Romantic-threads is an EBay seller with some absolutely gorgeous gowns... but don't for a moment think that they're historically accurate!

I covet, covet, covet this dress!  It would be perfect for playing my sidhe character from White Wolf's Changeling.  But the seller claims it "will suit a variety of styles including Renaissance, SCA, even medieval..." and the simple fact is, it won't.

The basic lines of the dress are clearly Tudor inspired, but every semblance of accuracy is destroyed by both the pattern and the fabric.  Let's start with the accessories.  The belt and bodice festoon look more Elizabethan than Tudor, and though I'd give them a pass, most bodice detailing examples I've seen have been actual necklaces, tacked to the dress front.  The necklace I'm not so sure about.  That sort of draping looks Victorian to me.

On to the bodice!  That little frilly ruffle around the neckline isn't Tudor either, and the top edge of the bodice should be straight instead of scooped.  What we have here is Victorian detailing, also evident in the seams that curve over the bust.  Tudor seams, for the 23532th time, were straight.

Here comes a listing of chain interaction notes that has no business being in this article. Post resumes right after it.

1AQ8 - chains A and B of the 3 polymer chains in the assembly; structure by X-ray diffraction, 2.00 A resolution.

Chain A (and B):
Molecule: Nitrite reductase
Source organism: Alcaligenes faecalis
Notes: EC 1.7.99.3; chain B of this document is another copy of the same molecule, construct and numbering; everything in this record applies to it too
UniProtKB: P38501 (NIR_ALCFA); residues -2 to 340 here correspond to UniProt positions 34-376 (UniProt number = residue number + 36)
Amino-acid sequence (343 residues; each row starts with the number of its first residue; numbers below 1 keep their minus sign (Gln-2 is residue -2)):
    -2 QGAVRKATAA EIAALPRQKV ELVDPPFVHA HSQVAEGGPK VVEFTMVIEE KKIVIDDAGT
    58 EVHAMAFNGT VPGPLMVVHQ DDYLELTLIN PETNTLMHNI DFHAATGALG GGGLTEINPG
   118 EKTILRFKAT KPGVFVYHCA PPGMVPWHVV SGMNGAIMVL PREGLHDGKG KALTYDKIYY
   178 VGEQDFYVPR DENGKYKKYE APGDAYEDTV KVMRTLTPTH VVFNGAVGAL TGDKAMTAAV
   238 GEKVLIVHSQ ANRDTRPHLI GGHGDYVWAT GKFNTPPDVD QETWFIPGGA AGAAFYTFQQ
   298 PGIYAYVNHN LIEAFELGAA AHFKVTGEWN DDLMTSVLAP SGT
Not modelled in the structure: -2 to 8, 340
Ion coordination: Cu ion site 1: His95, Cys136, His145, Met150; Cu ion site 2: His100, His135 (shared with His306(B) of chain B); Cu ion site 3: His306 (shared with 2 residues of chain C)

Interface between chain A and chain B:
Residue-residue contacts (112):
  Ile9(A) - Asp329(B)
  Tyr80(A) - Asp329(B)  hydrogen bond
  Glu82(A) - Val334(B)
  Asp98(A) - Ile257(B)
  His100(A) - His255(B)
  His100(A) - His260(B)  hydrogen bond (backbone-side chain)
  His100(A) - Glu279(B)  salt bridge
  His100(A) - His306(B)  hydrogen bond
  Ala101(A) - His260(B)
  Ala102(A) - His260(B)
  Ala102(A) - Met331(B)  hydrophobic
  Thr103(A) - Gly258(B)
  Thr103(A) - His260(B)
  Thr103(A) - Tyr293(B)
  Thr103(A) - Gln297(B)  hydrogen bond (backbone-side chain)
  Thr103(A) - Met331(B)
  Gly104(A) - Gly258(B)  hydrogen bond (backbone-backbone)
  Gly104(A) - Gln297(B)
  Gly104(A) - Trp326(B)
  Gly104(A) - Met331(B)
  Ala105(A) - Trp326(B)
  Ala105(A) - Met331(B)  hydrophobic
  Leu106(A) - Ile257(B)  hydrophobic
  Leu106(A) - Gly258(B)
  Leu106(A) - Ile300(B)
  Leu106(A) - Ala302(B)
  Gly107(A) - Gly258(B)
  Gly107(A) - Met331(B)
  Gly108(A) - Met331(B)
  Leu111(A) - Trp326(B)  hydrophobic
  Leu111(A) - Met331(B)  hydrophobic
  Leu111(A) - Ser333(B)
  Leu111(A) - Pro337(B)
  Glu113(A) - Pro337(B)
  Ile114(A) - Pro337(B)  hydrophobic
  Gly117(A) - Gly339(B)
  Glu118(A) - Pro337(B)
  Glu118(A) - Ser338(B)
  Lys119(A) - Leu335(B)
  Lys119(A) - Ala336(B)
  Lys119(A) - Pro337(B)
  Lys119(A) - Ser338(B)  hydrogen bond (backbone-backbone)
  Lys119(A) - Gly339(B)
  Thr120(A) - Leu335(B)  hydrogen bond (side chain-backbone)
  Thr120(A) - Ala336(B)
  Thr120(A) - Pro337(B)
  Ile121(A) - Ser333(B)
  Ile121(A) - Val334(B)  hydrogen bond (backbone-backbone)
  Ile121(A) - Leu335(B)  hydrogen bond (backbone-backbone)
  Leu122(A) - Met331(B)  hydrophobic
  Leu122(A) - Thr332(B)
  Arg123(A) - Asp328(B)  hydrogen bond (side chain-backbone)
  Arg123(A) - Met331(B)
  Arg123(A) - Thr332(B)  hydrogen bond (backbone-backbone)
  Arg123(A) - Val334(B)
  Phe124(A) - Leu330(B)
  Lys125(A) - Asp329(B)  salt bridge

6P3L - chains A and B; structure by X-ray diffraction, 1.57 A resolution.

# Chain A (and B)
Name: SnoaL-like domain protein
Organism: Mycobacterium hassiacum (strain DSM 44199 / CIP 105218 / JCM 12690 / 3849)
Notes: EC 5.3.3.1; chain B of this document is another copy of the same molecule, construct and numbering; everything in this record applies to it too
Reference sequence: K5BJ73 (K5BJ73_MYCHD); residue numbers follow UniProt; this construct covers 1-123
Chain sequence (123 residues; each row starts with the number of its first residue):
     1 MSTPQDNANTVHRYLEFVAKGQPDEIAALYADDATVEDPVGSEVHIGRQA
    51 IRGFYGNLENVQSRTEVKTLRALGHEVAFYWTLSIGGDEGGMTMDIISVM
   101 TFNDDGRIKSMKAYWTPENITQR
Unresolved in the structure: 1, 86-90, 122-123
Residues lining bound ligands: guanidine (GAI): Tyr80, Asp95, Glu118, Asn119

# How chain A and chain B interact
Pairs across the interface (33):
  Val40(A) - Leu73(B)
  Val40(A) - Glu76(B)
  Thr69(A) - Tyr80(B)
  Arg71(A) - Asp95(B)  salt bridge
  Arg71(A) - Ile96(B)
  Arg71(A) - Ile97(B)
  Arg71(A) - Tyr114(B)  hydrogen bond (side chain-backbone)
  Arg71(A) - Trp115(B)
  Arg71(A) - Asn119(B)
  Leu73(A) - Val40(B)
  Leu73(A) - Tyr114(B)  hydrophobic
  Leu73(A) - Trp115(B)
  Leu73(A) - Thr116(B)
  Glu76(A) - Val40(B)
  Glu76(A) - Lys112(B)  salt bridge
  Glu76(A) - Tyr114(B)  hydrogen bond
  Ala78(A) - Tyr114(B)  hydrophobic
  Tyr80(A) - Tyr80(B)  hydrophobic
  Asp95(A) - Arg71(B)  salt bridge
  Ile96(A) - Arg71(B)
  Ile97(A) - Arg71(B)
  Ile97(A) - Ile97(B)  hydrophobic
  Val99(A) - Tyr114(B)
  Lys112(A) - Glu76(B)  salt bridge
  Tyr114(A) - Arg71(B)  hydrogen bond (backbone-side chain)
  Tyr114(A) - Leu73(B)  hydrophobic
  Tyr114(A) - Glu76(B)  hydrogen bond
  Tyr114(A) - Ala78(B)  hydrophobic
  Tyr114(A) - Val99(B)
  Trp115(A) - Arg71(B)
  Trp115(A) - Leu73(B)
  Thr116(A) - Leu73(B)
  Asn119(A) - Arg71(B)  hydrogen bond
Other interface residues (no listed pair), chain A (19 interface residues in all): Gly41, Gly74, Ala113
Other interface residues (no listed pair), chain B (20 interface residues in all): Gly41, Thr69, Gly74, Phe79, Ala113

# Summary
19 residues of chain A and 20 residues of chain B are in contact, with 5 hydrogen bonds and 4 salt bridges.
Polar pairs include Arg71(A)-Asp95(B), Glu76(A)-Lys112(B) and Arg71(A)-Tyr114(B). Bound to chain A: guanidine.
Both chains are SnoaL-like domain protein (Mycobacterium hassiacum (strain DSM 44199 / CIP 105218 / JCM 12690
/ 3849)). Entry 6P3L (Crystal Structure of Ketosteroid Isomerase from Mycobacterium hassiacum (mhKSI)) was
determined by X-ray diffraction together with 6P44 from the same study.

Another work of fantasy: the sleeves.  Tudor sleeves were quite different and the 'bells' began much higher up the arm, with seams instead of gathering and ornate cuffs below them.  The idea of a gathered, flaring cuff is Rococo, and during that era it would have begun around the elbow and been much shorter.  Exaggerating the cuff and edging it with lace instead of adding layers of lace beneath it is a modern Gothic development.  The higher gathering around the shoulders and upper arms also owes more to Goth than to period costume.

The skirt looks gathered too (a big no for Tudor, and I believe the Elizabethans used pleating), and it comes with a hoop skirt.  Have a look at Catherine Parr.  Or is it Jane Grey?  There's some debate, but one thing's for certain.  This skirt doesn't curve like a hoop skirt.  It angles much more steeply toward the ground.  

Now for the fabric choices.  The trim and lace look very modern to me.  They aren't nearly stylized or angular enough for Tudor, though they'd probably work for Victorian.  And the dress is crushed velvet.  High end crushed velvet and not the cheap lycra stuff, but still, the Tudors would take one look at this thing and say it was lying smashed in a chest for too long.

Y'know, we really need some society that dresses up in tasteful, high quality fantasy gowns and plays at being fae nobility or something.  For that I would wear this dress in an instant.  But for Ren Faires, I would not subject the general public to my flights of gothdom... and it's too damn posh to wear in normal life.  For $1250, I'll have to give it a miss.

Friday, 27 March 2009

Vintage Fugstumes -- the Renaissance edition

Renaissance men at Vintage Costumes suffer from a variety of ills, from crushed velvet to corduroy, but the worst offense is this:

A waistcoat??  Looks Victorian to me!

For the ladies, there are five different versions of this:

It's based on a Simplicity pattern.  I've never seen a dress like this in Renaissance art and it's certainly not Tudor, as they claim.